Pets and the Elderly
The role of pets in the lives of the aged is particularly significant for those who live in a nursing home or in assisted care. Numerous studies show pets provide one of the few interventions capable of permanently lifting the atmosphere of hospices and nursing homes. Despite all this evidence, many nursing homes still do not allow pets, and fear of giving up their animal companion is a serious concern for many in the community. For older people still living in their own home, pet ownership has many benefits including social facilitation and companionship as well as increased activity levels.
- An intervention study using Animal Assisted Therapy (AAT) was conducted by Richeson et al to measure the effects on the subjective wellbeing of 37 nursing home residents. The residents, with no recorded cognitive impairments (mean age 82.5 years), were randomly assigned to one of three groups: control, AAT, or student visitors. The AAT group showed statistically significant increases in overall satisfaction with life when compared to the control and student-visitors groups, and statistically significant increases on the feelings ‘enthusiastic’, ‘attentive’, ‘interested’, and ‘inspired’ when compared to the control group.1
- An Australian study by Patricia Crowley found that 18 months after acquiring a Whippet, residents of a nursing home had reduced tension and confusion and reported less fatigue.2
- Associate Professor of Nursing at the University of Michigan, Mara Baun, has demonstrated that pets can induce a social response from people with advanced Alzheimer’s disease, even those who do not respond to people.3
- A study of a dog in a hospice showed than patients spent less time alone than before the dog arrived, and staff members reported it gave everyone something to talk about.4
- A substantial Canadian study by Professor Parminder Raina of 1,054 elderly citizens aged over 65, revealed pet owners are more able to maintain activities of daily living (ADL) over a one year period.5 Dogs in particular help keep people active and provide a routine and a reason to get up in the morning.
- Similar findings came from a Japanese study which investigated the relationship between pet ownership and the level of daily activity (used as a measure of general health) in elderly women living at home. They found that there was a positive correlation between pet ownership and the level of instrumental activity of daily living (IADL). Saito et al concluded that it is possible that keeping a companion animal may be linked to better overall health in the elderly.6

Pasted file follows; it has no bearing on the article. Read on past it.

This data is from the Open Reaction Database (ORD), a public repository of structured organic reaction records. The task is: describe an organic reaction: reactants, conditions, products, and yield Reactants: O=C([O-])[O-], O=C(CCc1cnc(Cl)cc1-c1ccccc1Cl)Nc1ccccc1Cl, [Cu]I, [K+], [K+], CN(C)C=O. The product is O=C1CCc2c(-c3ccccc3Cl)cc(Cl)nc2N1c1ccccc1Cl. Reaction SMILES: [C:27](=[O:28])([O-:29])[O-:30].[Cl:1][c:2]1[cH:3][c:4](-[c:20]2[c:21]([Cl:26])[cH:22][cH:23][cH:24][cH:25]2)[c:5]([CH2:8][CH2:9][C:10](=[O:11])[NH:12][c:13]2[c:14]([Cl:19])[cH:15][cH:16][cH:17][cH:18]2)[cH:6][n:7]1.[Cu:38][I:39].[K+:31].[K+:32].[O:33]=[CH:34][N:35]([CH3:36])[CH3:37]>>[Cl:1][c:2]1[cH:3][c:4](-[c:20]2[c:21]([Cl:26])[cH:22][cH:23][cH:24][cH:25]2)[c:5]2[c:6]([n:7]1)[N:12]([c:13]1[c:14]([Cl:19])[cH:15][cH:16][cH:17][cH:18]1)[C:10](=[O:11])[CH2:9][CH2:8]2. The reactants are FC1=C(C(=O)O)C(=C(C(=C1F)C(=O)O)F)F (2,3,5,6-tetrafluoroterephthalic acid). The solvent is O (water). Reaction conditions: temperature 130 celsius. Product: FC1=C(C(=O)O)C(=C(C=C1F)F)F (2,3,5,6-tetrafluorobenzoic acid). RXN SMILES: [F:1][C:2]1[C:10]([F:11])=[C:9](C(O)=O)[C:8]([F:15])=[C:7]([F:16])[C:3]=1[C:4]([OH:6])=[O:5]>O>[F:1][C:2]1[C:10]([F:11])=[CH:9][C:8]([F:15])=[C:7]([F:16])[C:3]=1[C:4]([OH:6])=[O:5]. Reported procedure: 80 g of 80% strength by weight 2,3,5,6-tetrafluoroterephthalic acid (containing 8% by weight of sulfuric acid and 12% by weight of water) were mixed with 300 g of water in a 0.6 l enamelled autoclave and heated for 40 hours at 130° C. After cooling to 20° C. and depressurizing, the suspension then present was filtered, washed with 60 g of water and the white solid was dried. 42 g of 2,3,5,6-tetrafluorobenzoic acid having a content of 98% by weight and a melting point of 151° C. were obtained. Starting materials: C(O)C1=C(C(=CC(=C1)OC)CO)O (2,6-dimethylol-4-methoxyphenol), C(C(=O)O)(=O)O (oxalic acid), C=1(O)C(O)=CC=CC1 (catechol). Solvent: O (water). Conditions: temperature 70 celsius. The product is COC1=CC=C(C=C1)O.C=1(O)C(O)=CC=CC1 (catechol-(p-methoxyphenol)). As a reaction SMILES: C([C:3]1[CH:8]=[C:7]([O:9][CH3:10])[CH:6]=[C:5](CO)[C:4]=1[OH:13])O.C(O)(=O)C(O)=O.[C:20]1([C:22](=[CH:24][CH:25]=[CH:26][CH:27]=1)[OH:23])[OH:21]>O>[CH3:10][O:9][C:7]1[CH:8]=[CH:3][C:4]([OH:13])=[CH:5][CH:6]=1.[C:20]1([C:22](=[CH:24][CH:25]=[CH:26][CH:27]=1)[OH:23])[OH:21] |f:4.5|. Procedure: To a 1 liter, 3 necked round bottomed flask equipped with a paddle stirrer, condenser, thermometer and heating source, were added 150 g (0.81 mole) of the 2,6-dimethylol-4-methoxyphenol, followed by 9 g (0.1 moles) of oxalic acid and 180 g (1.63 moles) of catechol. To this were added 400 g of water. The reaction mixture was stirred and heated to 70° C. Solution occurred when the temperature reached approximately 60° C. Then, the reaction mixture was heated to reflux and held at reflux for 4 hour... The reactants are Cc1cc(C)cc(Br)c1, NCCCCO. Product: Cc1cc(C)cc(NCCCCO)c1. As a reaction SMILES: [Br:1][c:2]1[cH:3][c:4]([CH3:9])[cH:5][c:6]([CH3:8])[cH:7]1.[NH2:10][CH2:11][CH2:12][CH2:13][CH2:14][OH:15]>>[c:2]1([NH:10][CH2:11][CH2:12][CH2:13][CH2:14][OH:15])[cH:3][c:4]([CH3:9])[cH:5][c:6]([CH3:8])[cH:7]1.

- Richeson, NE, & McCullough WT, 2003, ‘A therapeutic recreation intervention using animal-assisted therapy: effects on the subjective well-being of older adults.’ Annual in Therapeutic Recreation, vol. 12, pp.1-6.
- Crowley-Robinson, P, Fenwick, DC, & Blackshaw, JK, 1996, ‘A long term study of elderly people in nursing homes with visiting and resident dogs’, Applied Animal Behaviour Science, vol. 47, pp. 137-148.
- Baun, MM, 1995, ‘The effect of a therapy dog on socialization and physiologic indicators of stress in persons diagnosed with Alzheimer's disease’, 1995, Animals Health and Quality of Life: 7th International Conference on Human-Animal Interactions, Geneva, September.
- Hogarth-Scott, S, Salmon, I, & Lavelle, R, 1983, ‘A dog in residence’, People- Animals-Environment, vol.1, pp. 4-6.
- Raina, P, 1995, ’The impact of pet ownership on the functional transitions among elderly’, 1995, Animals, Health and Quality of Life: 7th International Conference on Human-Animal Interactions, Geneva, September.
- Saito, TM, & Okada, et al, 2001, ‘Relationship between keeping a companion animal and instrumental activity of daily living (IADL). A study of Japanese elderly living at home in Satomi Village’, Nippon Koshu Eisei Zasshi, vol. 48, no.1, pp. 47-55.